The trouble cropped up earlier in the day and had engineers scrambling for a solution as Richard Linnehan and Garrett Reisman floated outside to start putting together the Canadian robot, named Dextre, and help attach a Japanese storage compartment to the international space station.
LeRoy Cain, chairman of the mission management team, said the power loss would not affect the spacewalkers' work to attach the robot's hands to its 11-foot arms.
It is too soon to know whether the second spacewalk, also dedicated to robot assembly, will be impacted if the problem persists, Cain said. Power is needed to heat the joints, limbs and all the electronics of the robot, which could be damaged if left cold for days. It's also needed to check out Dextre and get it moving.
"We don't have our hair on fire and need to do something in the next couple of hours, but we're working it," Cain said at a late-afternoon news conference.
NASA's space station program manager, Mike Suffredini, said he was confident the problem was understood and could be resolved fairly quickly.
Canadian engineers suspected the trouble could be with a timer, and were working on a computer software patch to fix it. Other options were being considered, including relaying power to Dextre through the space station's robot arm.
In the worst case, spacewalking astronauts could go back out to disassemble Dextre and leave it in pieces at the space station, Suffredini said. That way, the robot would not have to be heated.
Endeavour's astronauts, meanwhile, got some good news: The object that appeared to strike the shuttle's nose right at liftoff Tuesday, possibly a bird, actually missed the spacecraft altogether. Endeavour's thermal shielding looks to be in good shape for re-entry in two weeks, Mission Control informed them.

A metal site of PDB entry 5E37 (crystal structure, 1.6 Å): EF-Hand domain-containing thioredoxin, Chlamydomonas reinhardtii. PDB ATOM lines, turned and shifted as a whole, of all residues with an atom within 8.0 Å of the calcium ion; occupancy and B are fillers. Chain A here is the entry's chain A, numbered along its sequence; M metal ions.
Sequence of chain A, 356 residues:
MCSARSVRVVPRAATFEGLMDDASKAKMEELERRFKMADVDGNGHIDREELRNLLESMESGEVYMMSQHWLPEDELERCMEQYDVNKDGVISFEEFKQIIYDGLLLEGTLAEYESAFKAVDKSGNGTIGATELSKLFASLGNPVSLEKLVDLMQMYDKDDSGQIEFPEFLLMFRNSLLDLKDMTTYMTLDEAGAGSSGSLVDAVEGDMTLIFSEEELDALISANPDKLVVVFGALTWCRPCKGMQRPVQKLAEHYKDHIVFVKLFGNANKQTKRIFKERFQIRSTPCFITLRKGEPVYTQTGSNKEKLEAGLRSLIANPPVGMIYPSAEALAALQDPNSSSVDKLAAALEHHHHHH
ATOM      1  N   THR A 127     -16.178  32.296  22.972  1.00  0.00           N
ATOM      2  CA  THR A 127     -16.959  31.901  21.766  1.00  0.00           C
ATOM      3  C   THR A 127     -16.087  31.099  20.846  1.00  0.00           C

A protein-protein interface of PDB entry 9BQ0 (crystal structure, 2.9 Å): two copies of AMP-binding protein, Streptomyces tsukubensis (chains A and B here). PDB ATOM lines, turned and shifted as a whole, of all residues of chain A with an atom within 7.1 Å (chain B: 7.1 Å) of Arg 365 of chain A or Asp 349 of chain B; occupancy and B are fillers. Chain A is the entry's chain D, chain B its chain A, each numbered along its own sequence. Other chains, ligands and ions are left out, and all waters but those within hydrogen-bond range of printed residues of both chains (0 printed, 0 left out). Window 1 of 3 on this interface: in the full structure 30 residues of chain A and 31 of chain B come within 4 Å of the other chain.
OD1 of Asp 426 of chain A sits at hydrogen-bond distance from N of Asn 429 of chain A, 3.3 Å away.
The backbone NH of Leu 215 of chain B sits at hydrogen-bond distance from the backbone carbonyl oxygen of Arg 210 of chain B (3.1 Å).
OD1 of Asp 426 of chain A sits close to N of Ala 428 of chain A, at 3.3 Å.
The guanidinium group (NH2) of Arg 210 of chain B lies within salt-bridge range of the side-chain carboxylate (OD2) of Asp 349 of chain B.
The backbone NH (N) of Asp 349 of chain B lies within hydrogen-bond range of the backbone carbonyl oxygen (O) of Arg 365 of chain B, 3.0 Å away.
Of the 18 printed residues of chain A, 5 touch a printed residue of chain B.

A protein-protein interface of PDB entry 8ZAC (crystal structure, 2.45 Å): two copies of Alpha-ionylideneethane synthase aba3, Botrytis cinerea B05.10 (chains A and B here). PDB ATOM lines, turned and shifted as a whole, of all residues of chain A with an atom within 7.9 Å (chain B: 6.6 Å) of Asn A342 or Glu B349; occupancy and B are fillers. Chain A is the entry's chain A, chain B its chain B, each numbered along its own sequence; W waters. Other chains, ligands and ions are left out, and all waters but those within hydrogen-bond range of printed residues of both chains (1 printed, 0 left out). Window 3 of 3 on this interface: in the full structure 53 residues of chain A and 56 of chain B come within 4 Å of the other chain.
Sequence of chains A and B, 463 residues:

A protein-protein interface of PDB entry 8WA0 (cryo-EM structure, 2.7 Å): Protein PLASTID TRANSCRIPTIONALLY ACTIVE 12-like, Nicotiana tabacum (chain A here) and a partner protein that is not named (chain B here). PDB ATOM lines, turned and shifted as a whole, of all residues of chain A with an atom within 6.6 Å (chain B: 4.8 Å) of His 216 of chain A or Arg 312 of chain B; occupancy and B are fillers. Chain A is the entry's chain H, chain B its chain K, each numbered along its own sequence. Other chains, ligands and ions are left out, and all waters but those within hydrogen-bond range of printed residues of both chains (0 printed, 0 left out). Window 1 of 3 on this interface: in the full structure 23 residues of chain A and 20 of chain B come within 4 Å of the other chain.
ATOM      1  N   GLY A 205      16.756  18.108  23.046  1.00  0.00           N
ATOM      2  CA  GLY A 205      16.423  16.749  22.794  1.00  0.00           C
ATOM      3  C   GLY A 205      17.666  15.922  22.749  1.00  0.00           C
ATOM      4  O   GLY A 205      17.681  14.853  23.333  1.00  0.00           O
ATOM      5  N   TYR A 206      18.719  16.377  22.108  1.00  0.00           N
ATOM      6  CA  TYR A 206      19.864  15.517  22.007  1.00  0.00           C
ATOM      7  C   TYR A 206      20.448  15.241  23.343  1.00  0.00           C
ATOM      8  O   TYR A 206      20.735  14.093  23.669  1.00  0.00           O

Thursday night's spacewalk was the first of five planned during Endeavour's unusually long stay at the space station. Three of them will focus on Dextre.
Dextre - which cost more than $200 million - is one of the Canadian Space Agency's main contributions to the space station. It rode up on Endeavour in nine pieces, all of them attached to a transport bed. That transporter, or pallet, was unloaded from the shuttle early Thursday and attached to the railway system on the space station for the Canadian-built robot arm. That's when the power problem struck.
The 3,400-pound robot, when assembled, is 12 feet high and has a shoulder span of nearly 8 feet. It is designed to help spacewalkers with some of their more routine maintenance chores, with the eventual goal of reducing the amount of time astronauts spend outside.
The Japanese storage compartment that also was delivered by Endeavour is the first part of Japan's massive Kibo lab, which means "hope." The main part of the lab won't arrive until May.
It was the first spacewalk for Reisman, who flew up on Endeavour and moved into the space station early Thursday, shortly after the two craft linked up. And it was the fourth spacewalk for Linnehan, who worked on the Hubble Space Telescope in 2002.
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